Similarly, brokers and broker-dealers have an obligation to obtain their clients’ approval before executing securities transactions or investment strategies. Generally speaking, brokers are not allowed to use discretion in a client’s account without prior written authorization from the client to do so. Furthermore, the customer account must then be accepted/approved by the broker-dealer for discretionary trading. If the broker is engaging in transactions without your prior authorization (assuming the transactions are not sales of securities to meet margin calls) the broker is engaging in unauthorized trading and is typically liable for the losses.
Moreover, if your broker gives you misleading information regarding a security which you relied on for a transaction in that security, your broker is liable for the resulting losses. It is a sales-practice violation, and thus illegal for a broker to engage in misrepresentation.
In addition to the obligations of individual brokers, broker-dealers have an obligation under FINRA Rule 3110 to properly supervise brokers and their handling of customer accounts. Thus, lack of supervision can make the brokerage firm liable for the actions of the individual broker. For example, lets say that a broker engaged in a pattern of unsuitable recommendations and/or unauthorized trading. The broker-dealer will be responsible for the actions of the broker if it failed to have adequate supervisory procedures in place to prevent and/or detect this type of illegal activity.
Coronavirus Crash or your Broker?
How to determine if your broker was the cause of or contributed to your losses? The first thing to do is review your account holdings. Customers should review their account statements and holdings not only to determine if they made or lost money. They also need to determine if there are transactions that they did not authorize. Finding securities that you’ve never heard of or spoke to your broker about clearly is not the result of the Coronavirus Crash. Rather, it is a good indication that your broker may have engaged in unauthorized trading. Similarly, the absence of securities from your portfolio that you never gave instructions to sell could also be an indication that your broker engaged in unauthorized trading.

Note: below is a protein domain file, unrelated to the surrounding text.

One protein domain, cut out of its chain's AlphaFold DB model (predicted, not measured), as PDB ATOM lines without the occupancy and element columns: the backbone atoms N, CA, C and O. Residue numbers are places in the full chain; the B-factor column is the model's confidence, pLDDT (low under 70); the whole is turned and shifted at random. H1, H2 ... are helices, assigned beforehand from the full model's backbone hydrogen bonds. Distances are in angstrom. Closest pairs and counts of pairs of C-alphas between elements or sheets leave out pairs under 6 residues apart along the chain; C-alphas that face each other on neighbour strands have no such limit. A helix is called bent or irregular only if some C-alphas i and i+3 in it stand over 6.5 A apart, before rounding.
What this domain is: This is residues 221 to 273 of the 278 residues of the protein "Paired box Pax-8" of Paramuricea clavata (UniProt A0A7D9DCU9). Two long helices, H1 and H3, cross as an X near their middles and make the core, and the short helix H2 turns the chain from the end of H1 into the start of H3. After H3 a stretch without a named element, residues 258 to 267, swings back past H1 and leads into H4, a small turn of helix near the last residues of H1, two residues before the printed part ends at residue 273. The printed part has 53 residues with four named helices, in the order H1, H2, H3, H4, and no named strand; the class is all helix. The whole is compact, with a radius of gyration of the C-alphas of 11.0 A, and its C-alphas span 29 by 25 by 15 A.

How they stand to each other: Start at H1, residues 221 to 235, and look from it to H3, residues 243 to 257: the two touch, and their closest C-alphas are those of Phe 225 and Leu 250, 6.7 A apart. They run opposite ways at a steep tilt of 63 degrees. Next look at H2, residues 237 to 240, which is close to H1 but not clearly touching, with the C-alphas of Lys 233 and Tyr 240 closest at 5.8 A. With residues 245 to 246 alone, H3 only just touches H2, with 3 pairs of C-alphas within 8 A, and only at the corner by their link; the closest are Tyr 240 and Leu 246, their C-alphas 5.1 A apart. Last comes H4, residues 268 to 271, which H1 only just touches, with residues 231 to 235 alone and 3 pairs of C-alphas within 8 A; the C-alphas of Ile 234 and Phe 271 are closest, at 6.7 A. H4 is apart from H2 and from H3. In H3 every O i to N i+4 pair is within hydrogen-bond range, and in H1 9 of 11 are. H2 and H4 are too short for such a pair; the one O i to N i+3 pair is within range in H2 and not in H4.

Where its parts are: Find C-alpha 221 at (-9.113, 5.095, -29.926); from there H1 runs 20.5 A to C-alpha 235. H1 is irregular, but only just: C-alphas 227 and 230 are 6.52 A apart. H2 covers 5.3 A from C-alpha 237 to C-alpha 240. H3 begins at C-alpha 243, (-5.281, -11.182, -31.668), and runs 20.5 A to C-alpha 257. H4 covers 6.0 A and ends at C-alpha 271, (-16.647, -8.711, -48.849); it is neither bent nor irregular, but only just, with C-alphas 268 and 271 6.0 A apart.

Customers also need to be aware of the frequency of transactions in the account. There may be instances in which you still have the same securities in your account, however the activity reveals that there have been multiple sales and purchases that you didn’t authorize. This is not only an indication of unauthorized trading, it also reveals that there may be an issue of churning, both which would be the result of broker fraud and not the Coronavirus Stock Market Crash.
Clients should also determine whether the types of securities in their account(s) are consistent with their investment objectives and risk tolerance. If you are looking for investments to provide income with minimal risk to your principal, your portfolio should reflect that conservative nature. A portfolio that is disproportionately weighted in growth stocks would be an indication of unsuitable recommendations and/or over concentration. Additionally, a portfolio that is not well diversified could be an indication of broker negligence also.
What Should You Do?
You should speak with your broker and if need be, your broker’s supervisor and/or branch manager if you have any concerns. Or you should speak with a legal professional experienced in the securities industry.
The Law Office of Kevin J. Deloatch, Esq. has an extensive securities law practice and over 30 years of experience on Wall Street. If you would like a free consultation, call today at (646) 792-2156. If there is a basis for filing a claim your time may be limited. Call today to avoid delay.